Kathmandu/Brussels, 22 October 2003: The conflict in Nepal appears to be in one of its deadliest phases to date, as both Maoist rebels and government forces engage in a period of muscle-flexing. The situation is all the more tragic given that the parties face realistically bridgeable differences.
The International Crisis Group's latest briefing paper, Nepal: Back to the Gun,* concludes, however, that while there is every indication violence will continue for at least months, strong outside pressure on all actors may encourage the groups back to the negotiating table sooner than they would otherwise.
"With both the Maoists and the Royal Nepalese Army (RNA) determined to use battlefield gains to secure leverage for future talks, the danger of a widening conflict is substantial", says John Norris, ICG's Special Advisor on Nepal. "Now is the time for the international community to lean heavily on all sides to behave responsibly".
Since the official collapse of the ceasefire and peace talks on 27 August, more than 500 have been killed, but the ceasefire had badly deteriorated before its collapse. The Maoists had been recruiting and practicing widespread extortion, and government forces appear to have summarily executed at least nineteen individuals in the eastern village of Doramba on 17 August – the same day the third round of peace talks began. Now, with the Maoists moving to hit-and-run tactics and increasingly taking the war into Kathmandu, and the RNA using their newly upgraded Western weapons and training, the pace of casualties is as high as at any period during the war.
The political parties, shut out of power by King Gyanendra for more than a year, remain frustrated on the sidelines. Responding to fears that street protests could trigger even more violence or a severe government crackdown, they scaled back plans for a rally against the royalist government in early September. The parties willingness to be accommodating is limited, however, especially if there is no progress toward restoration of the democratic process from the palace.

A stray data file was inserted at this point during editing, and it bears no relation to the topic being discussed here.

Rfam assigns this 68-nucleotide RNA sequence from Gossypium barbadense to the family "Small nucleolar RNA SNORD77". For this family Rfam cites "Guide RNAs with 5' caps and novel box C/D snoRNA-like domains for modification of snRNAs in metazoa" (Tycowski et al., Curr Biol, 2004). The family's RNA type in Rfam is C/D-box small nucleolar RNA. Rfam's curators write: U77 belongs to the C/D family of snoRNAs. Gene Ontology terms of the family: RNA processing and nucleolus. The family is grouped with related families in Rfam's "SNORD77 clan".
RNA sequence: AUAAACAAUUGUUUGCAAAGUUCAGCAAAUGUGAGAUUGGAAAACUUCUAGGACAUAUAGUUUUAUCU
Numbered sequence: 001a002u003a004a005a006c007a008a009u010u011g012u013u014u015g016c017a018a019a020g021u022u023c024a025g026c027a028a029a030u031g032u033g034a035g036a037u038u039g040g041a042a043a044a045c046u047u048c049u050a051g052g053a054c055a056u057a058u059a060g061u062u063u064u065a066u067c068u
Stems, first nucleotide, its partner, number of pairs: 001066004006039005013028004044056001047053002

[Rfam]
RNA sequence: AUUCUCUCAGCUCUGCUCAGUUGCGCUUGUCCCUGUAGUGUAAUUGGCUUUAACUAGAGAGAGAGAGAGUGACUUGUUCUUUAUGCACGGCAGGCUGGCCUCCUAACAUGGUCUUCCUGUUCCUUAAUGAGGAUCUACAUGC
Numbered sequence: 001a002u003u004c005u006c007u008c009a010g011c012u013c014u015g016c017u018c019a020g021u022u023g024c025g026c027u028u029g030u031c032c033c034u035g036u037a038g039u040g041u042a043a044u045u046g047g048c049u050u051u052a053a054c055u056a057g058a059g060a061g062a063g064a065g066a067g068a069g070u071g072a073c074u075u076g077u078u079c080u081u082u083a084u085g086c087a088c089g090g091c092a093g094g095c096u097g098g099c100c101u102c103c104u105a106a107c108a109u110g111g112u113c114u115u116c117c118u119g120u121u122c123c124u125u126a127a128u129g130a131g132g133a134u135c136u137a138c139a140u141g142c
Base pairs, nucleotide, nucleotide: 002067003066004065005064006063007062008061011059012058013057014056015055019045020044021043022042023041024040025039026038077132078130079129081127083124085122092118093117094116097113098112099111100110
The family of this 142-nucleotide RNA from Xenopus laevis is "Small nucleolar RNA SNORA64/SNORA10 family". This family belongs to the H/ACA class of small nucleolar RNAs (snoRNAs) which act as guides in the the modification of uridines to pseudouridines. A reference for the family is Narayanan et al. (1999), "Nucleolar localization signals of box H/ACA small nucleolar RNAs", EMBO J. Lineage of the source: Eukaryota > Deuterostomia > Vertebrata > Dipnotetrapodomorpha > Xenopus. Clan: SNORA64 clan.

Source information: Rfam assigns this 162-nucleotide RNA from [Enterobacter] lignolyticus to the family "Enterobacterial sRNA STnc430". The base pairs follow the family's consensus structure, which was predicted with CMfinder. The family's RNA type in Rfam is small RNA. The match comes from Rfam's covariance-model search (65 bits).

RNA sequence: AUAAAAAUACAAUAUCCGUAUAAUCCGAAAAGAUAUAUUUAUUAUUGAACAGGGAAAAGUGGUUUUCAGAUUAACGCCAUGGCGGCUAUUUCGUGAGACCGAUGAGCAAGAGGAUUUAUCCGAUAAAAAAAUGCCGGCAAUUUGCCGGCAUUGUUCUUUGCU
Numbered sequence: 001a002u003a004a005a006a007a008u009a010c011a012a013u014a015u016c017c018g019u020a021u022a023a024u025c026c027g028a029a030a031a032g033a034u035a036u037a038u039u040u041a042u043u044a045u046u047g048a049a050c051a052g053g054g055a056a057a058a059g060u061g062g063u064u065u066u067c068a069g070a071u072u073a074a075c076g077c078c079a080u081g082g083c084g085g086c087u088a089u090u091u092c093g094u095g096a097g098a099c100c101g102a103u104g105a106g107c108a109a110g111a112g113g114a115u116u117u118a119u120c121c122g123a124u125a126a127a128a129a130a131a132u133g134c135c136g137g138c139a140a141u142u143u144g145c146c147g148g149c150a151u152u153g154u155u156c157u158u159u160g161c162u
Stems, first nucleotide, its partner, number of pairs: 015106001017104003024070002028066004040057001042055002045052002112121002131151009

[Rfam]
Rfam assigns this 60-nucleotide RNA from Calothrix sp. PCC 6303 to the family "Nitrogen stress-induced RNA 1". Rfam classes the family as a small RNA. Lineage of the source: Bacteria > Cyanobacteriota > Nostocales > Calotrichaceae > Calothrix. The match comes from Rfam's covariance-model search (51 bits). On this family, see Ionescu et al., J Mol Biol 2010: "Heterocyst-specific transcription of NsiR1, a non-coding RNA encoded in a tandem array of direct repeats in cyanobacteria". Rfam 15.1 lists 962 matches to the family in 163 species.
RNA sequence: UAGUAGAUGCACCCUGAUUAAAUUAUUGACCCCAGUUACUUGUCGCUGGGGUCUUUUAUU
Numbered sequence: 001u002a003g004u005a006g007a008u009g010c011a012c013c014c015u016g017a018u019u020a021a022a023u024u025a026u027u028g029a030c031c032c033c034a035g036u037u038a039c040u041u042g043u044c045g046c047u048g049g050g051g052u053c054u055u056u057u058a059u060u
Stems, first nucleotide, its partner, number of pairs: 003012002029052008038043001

The breakdown in talks and the generally poor handling of negotiations have obscured the fact that the differences between government, Maoists, and political parties are bridgeable. ICG analyst Filip Noubel commented, "An outright military victory by either the RNA or the Maoists is generally accepted to be unrealistic, and there are already indications of what a diplomatic compromise might look like. The international community now needs to urge all sides toward that compromise".
To focus their attention, the Maoists should be warned that their tactics put them in ever growing danger of being seen as terrorists in the wider world. The royalist government should be warned that the time for hollow rhetoric about democracy has passed and that an all-party government should be formed and the RNA held accountable for abuses in the field, notably for the events at Doramba.
"As long as the palace treats the democratic process as little more than a sidebar, the Maoists will continue to exploit the tumult", says John Norris.
Contacts: Andrew Stroehlein (Brussels) +32 (0) 485 555 946
Jennifer Leonard (Washington) +1-202-785 1601
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*Read the report in full on our website: http://www.crisisweb.org/